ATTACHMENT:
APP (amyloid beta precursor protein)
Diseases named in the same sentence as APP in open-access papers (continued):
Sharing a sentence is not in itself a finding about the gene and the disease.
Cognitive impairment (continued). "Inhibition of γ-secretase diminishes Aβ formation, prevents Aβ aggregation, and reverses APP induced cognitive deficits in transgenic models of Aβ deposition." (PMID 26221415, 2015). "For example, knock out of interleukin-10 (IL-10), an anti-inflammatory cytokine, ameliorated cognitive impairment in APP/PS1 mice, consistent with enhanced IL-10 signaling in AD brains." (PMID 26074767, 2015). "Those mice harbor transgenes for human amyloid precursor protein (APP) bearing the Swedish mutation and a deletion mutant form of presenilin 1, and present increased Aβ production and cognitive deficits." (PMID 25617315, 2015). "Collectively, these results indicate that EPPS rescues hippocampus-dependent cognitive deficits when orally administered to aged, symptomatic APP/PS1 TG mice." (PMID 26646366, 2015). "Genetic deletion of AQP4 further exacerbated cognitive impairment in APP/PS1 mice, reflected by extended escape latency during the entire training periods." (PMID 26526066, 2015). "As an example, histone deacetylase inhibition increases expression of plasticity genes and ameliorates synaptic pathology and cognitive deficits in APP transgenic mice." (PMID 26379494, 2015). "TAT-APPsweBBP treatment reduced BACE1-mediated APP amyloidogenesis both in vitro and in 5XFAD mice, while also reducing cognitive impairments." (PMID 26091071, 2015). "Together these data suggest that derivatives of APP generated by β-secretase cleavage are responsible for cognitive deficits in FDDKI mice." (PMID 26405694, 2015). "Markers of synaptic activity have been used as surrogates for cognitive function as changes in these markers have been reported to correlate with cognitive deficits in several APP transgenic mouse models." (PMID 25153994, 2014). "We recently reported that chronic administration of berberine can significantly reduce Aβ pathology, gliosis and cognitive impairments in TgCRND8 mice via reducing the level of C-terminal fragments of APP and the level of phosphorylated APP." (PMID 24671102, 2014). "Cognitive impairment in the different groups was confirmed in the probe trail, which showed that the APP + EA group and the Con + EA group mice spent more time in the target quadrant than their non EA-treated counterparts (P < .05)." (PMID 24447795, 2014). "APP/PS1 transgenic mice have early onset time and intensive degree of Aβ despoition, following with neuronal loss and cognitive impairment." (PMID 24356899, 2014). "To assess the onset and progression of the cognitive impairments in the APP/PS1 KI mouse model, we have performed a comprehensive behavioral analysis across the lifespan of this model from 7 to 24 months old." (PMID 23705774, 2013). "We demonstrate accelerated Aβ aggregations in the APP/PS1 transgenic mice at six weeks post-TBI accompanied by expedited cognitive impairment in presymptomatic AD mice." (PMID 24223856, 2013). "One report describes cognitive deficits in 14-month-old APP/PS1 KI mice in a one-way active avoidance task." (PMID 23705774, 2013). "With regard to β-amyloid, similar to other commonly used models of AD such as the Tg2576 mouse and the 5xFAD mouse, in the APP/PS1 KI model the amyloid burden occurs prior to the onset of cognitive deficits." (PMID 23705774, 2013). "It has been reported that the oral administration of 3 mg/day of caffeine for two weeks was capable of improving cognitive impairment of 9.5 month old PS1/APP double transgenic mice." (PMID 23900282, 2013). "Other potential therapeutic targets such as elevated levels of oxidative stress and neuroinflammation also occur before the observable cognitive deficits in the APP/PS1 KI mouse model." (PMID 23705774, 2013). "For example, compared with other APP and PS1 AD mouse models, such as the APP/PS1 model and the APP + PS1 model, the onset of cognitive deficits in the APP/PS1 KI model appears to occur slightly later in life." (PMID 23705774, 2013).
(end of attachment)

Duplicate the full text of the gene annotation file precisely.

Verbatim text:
APP (amyloid beta precursor protein)
Diseases named in the same sentence as APP in open-access papers (continued):
Sharing a sentence is not in itself a finding about the gene and the disease.
Cognitive impairment (continued). "Inhibition of γ-secretase diminishes Aβ formation, prevents Aβ aggregation, and reverses APP induced cognitive deficits in transgenic models of Aβ deposition." (PMID 26221415, 2015). "For example, knock out of interleukin-10 (IL-10), an anti-inflammatory cytokine, ameliorated cognitive impairment in APP/PS1 mice, consistent with enhanced IL-10 signaling in AD brains." (PMID 26074767, 2015). "Those mice harbor transgenes for human amyloid precursor protein (APP) bearing the Swedish mutation and a deletion mutant form of presenilin 1, and present increased Aβ production and cognitive deficits." (PMID 25617315, 2015). "Collectively, these results indicate that EPPS rescues hippocampus-dependent cognitive deficits when orally administered to aged, symptomatic APP/PS1 TG mice." (PMID 26646366, 2015). "Genetic deletion of AQP4 further exacerbated cognitive impairment in APP/PS1 mice, reflected by extended escape latency during the entire training periods." (PMID 26526066, 2015). "As an example, histone deacetylase inhibition increases expression of plasticity genes and ameliorates synaptic pathology and cognitive deficits in APP transgenic mice." (PMID 26379494, 2015). "TAT-APPsweBBP treatment reduced BACE1-mediated APP amyloidogenesis both in vitro and in 5XFAD mice, while also reducing cognitive impairments." (PMID 26091071, 2015). "Together these data suggest that derivatives of APP generated by β-secretase cleavage are responsible for cognitive deficits in FDDKI mice." (PMID 26405694, 2015). "Markers of synaptic activity have been used as surrogates for cognitive function as changes in these markers have been reported to correlate with cognitive deficits in several APP transgenic mouse models." (PMID 25153994, 2014). "We recently reported that chronic administration of berberine can significantly reduce Aβ pathology, gliosis and cognitive impairments in TgCRND8 mice via reducing the level of C-terminal fragments of APP and the level of phosphorylated APP." (PMID 24671102, 2014). "Cognitive impairment in the different groups was confirmed in the probe trail, which showed that the APP + EA group and the Con + EA group mice spent more time in the target quadrant than their non EA-treated counterparts (P < .05)." (PMID 24447795, 2014). "APP/PS1 transgenic mice have early onset time and intensive degree of Aβ despoition, following with neuronal loss and cognitive impairment." (PMID 24356899, 2014). "To assess the onset and progression of the cognitive impairments in the APP/PS1 KI mouse model, we have performed a comprehensive behavioral analysis across the lifespan of this model from 7 to 24 months old." (PMID 23705774, 2013). "We demonstrate accelerated Aβ aggregations in the APP/PS1 transgenic mice at six weeks post-TBI accompanied by expedited cognitive impairment in presymptomatic AD mice." (PMID 24223856, 2013). "One report describes cognitive deficits in 14-month-old APP/PS1 KI mice in a one-way active avoidance task." (PMID 23705774, 2013). "With regard to β-amyloid, similar to other commonly used models of AD such as the Tg2576 mouse and the 5xFAD mouse, in the APP/PS1 KI model the amyloid burden occurs prior to the onset of cognitive deficits." (PMID 23705774, 2013). "It has been reported that the oral administration of 3 mg/day of caffeine for two weeks was capable of improving cognitive impairment of 9.5 month old PS1/APP double transgenic mice." (PMID 23900282, 2013). "Other potential therapeutic targets such as elevated levels of oxidative stress and neuroinflammation also occur before the observable cognitive deficits in the APP/PS1 KI mouse model." (PMID 23705774, 2013). "For example, compared with other APP and PS1 AD mouse models, such as the APP/PS1 model and the APP + PS1 model, the onset of cognitive deficits in the APP/PS1 KI model appears to occur slightly later in life." (PMID 23705774, 2013).